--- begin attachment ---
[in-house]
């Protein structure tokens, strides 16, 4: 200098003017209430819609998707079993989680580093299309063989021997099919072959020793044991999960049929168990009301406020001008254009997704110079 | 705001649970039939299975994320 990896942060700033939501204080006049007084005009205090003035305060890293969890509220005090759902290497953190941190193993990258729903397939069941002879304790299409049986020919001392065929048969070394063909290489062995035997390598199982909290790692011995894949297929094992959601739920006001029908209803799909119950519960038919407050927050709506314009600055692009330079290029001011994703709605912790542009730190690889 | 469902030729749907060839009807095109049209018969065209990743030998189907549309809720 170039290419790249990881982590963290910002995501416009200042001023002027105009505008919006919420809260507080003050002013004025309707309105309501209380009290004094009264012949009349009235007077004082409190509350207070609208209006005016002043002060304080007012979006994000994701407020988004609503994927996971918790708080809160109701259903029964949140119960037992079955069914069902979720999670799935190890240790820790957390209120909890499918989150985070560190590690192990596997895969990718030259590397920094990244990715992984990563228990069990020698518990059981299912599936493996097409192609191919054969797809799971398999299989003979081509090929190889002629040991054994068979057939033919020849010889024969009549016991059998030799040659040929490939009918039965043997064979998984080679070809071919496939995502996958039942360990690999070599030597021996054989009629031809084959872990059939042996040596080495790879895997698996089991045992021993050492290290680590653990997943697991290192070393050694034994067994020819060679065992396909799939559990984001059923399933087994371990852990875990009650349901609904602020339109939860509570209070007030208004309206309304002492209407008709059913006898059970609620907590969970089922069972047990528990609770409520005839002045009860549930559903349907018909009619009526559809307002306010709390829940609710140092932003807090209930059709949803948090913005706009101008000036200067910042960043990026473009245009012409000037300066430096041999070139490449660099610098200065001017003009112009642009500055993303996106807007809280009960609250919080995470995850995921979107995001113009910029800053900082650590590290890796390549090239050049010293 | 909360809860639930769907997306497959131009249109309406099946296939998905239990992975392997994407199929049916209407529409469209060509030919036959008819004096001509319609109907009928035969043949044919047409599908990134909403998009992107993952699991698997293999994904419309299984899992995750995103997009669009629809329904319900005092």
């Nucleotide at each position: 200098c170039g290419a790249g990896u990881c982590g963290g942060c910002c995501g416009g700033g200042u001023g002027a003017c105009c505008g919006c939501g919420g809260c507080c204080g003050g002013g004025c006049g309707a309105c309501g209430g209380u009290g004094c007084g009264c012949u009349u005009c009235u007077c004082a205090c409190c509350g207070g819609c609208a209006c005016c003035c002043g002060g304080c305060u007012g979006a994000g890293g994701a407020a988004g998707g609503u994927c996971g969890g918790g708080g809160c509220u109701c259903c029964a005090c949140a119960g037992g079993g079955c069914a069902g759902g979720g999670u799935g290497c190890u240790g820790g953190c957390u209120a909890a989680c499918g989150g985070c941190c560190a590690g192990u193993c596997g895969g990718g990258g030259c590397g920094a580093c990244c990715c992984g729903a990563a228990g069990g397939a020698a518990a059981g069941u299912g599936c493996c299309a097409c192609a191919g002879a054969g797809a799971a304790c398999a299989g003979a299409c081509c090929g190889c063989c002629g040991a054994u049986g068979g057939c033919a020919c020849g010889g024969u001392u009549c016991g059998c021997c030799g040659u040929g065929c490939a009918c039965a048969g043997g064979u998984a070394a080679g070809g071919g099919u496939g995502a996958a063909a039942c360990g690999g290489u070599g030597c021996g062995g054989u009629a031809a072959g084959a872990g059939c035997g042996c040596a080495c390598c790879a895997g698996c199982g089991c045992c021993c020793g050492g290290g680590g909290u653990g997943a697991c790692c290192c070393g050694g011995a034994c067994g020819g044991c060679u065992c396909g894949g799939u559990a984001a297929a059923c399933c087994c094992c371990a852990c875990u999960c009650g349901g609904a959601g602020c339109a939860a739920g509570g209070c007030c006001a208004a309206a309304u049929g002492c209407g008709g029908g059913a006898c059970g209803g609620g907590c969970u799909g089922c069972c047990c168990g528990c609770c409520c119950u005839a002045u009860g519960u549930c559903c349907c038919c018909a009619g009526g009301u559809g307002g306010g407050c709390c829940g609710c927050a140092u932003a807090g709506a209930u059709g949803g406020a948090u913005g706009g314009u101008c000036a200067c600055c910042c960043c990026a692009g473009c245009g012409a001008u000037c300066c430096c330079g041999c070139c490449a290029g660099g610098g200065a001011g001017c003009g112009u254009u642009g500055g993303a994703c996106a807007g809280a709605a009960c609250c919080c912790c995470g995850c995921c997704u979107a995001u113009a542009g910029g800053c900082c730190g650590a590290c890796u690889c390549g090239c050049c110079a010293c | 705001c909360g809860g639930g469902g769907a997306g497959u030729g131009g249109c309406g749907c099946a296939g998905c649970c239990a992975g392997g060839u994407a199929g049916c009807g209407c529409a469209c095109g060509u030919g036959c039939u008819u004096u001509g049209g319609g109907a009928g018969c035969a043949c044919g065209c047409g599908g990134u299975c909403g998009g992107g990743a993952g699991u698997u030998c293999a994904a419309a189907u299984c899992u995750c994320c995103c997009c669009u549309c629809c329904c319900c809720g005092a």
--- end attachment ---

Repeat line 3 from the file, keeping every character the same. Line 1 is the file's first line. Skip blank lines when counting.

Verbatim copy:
């Nucleotide at each position: 200098c170039g290419a790249g990896u990881c982590g963290g942060c910002c995501g416009g700033g200042u001023g002027a003017c105009c505008g919006c939501g919420g809260c507080c204080g003050g002013g004025c006049g309707a309105c309501g209430g209380u009290g004094c007084g009264c012949u009349u005009c009235u007077c004082a205090c409190c509350g207070g819609c609208a209006c005016c003035c002043g002060g304080c305060u007012g979006a994000g890293g994701a407020a988004g998707g609503u994927c996971g969890g918790g708080g809160c509220u109701c259903c029964a005090c949140a119960g037992g079993g079955c069914a069902g759902g979720g999670u799935g290497c190890u240790g820790g953190c957390u209120a909890a989680c499918g989150g985070c941190c560190a590690g192990u193993c596997g895969g990718g990258g030259c590397g920094a580093c990244c990715c992984g729903a990563a228990g069990g397939a020698a518990a059981g069941u299912g599936c493996c299309a097409c192609a191919g002879a054969g797809a799971a304790c398999a299989g003979a299409c081509c090929g190889c063989c002629g040991a054994u049986g068979g057939c033919a020919c020849g010889g024969u001392u009549c016991g059998c021997c030799g040659u040929g065929c490939a009918c039965a048969g043997g064979u998984a070394a080679g070809g071919g099919u496939g995502a996958a063909a039942c360990g690999g290489u070599g030597c021996g062995g054989u009629a031809a072959g084959a872990g059939c035997g042996c040596a080495c390598c790879a895997g698996c199982g089991c045992c021993c020793g050492g290290g680590g909290u653990g997943a697991c790692c290192c070393g050694g011995a034994c067994g020819g044991c060679u065992c396909g894949g799939u559990a984001a297929a059923c399933c087994c094992c371990a852990c875990u999960c009650g349901g609904a959601g602020c339109a939860a739920g509570g209070c007030c006001a208004a309206a309304u049929g002492c209407g008709g029908g059913a006898c059970g209803g609620g907590c969970u799909g089922c069972c047990c168990g528990c609770c409520c119950u005839a002045u009860g519960u549930c559903c349907c038919c018909a009619g009526g009301u559809g307002g306010g407050c709390c829940g609710c927050a140092u932003a807090g709506a209930u059709g949803g406020a948090u913005g706009g314009u101008c000036a200067c600055c910042c960043c990026a692009g473009c245009g012409a001008u000037c300066c430096c330079g041999c070139c490449a290029g660099g610098g200065a001011g001017c003009g112009u254009u642009g500055g993303a994703c996106a807007g809280a709605a009960c609250c919080c912790c995470g995850c995921c997704u979107a995001u113009a542009g910029g800053c900082c730190g650590a590290c890796u690889c390549g090239c050049c110079a010293c | 705001c909360g809860g639930g469902g769907a997306g497959u030729g131009g249109c309406g749907c099946a296939g998905c649970c239990a992975g392997g060839u994407a199929g049916c009807g209407c529409a469209c095109g060509u030919g036959c039939u008819u004096u001509g049209g319609g109907a009928g018969c035969a043949c044919g065209c047409g599908g990134u299975c909403g998009g992107g990743a993952g699991u698997u030998c293999a994904a419309a189907u299984c899992u995750c994320c995103c997009c669009u549309c629809c329904c319900c809720g005092a």